In the book (and the film), instead of a male opera singer, the victims are two New Orleans prostitutes, both women. Lestat physically torments them before killing them, and much of the dialogue is identical to Rice’s story. The series version is an improvement, simply because we have seen so much violence towards women on screen since the book and the film came out, it just would have been grotesque at this point. It’s supposed to be, of course, but that doesn’t make it a must to display visually.

The effect of the scene is largely the same, even with the change. In Rice’s follow-up novel, The Vampire Lestat, that horrific scene was somewhat retconned. Lestat says it happened, but that the two women were serial killers who poisoned their clients and were not the innocents Louis made them out to be. We imagine if we get to that point on the show, Lestat will say the same thing about the male soprano, implying he was a bad person, but Louis simply didn’t know.

Louis as a “Vegetarian Vampire”

Promo image of Lestat and Louis in Interview with the Vampire on AMC.
AMC Networks

In episode three, Louis struggles with the morality of his nightly feeding. He suggests to Lestat that they only feed on those who “deserve it,” while Lestat says that all humans are capable of evil, and therefore all are worthy targets. Louis feeds only on animals, which tracks with what the character did in the novel. Just as in Rice’s book, Lestat openly mocks him for such culinary choices. Louis also visits his family in this episode, who sense there is something evil about him and otherworldly. Especially after he destroys the front door with a single blow. Although not elaborated upon much in the books, Louis’ mortal family was similarly wary of him.

Jump to: Louis’ Evolution // The Vampire Lestat // The Interview and Interviewer // Louis’ First Kill // Lestat’s Victims // Louis, a Vegetarian Vampire // Lestat’s Musical Protégé // Vampire Sexuality // Louis’ Loss of Control // Claudia // Lestat, an Abuser // Mardi Gras Massacre // A Vampire Suprise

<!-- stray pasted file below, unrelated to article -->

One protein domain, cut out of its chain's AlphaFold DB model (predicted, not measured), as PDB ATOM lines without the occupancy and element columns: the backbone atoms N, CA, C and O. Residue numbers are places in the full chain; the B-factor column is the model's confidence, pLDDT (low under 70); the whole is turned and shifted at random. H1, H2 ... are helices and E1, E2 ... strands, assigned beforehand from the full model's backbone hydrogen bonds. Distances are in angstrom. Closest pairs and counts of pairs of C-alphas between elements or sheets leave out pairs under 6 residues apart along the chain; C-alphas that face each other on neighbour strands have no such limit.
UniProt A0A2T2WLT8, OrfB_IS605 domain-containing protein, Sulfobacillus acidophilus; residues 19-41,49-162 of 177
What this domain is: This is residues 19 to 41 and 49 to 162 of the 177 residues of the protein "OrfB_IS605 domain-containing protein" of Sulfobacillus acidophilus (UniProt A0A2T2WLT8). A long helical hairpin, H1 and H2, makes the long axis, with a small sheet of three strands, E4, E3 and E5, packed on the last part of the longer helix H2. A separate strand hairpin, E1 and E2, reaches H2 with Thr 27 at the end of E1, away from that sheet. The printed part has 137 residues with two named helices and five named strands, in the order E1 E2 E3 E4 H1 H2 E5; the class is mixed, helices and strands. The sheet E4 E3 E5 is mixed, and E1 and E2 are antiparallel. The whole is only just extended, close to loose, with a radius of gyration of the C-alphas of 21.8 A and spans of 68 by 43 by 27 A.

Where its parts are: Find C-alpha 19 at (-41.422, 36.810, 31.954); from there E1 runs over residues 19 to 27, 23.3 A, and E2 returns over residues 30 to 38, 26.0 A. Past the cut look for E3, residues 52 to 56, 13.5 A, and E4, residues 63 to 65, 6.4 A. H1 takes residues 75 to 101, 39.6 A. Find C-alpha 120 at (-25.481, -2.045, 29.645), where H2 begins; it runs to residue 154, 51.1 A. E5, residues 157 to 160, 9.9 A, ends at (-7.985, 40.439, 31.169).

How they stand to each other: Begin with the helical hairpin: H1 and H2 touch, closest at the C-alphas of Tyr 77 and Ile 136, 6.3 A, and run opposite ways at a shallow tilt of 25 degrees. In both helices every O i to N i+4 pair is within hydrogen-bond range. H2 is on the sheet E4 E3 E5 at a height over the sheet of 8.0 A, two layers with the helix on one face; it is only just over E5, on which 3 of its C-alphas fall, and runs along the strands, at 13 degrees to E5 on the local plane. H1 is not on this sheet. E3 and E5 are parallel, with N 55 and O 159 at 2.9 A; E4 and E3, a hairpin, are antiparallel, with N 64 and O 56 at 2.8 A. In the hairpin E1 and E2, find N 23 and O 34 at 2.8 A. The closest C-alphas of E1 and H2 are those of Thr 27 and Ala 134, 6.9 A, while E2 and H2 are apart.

Lestat’s Musical Protégé

Sam Reid as Lestat De Lioncourt and Maura Grace Athari as Antoinette Browne
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Also, in episode three, we meet a lady jazz singer named Antoinette (Maura Grace Athari), whom Lestat becomes enamored with. Louis becomes convinced that Lestat plans to kill her, but he assures him that her musical talents protect her from death. Antoinette is based on the nameless musician character from Rice’s novel, who was left out of the film. Although originally without a name, nearly forty years later, he reappeared and was given the name Antoine in 2014’s Prince Lestat. This is a gender-bent version of the character. Lestat’s relationship with humans and who he perceives as having worth, and how much worth even those humans have, is a fascinating part of the puzzle in both the books and the Interview With the Vampire series.

Vampire Sexuality in the Interview With the Vampire Series

Louis and Lestat together in the Interview With the Vampire Series
AMC Networks

In episode three, Louis meets up with an old male lover from his mortal years (Thomas Antony Olajide). The two have a sexual rendezvous. Lestat also implies he is having sexual relations with Antoinette. This right here is a huge deviation from the source material. In her cosmology, Rice’s vampires, particularly the males, physically can’t have sexual relations. To put it bluntly, once they die, their sexual organs no longer function. The reason they don’t mind is that the drinking of human blood replaces sex for them. It’s not just “food,” it’s an erotic act, and one which also mimics the highs of drugs and alcohol. The producers of the Interview With the Vampire series have tossed out such nuance and gone with a more straightforward True Blood approach to vampire sexuality.

Louis Loses Control

Jacob Anderson as Louis de Pointe du Lac in Interview with the Vampire.
AMC Networks

Another big deviation happens in episode three of the Interview With the Vampire series, which simply couldn’t have happened in the novel the same way. In the show, racist power players in the city of New Orleans try to force sex workers of color out of Storyville, particularly Aldermen Fenwick (John DiMaggio). Because of this, Louis gives up his “kill no humans” rule and brutally tortures and murders him. This obviously doesn’t occur in the novel, where Louis is a white plantation owner in the 18th century.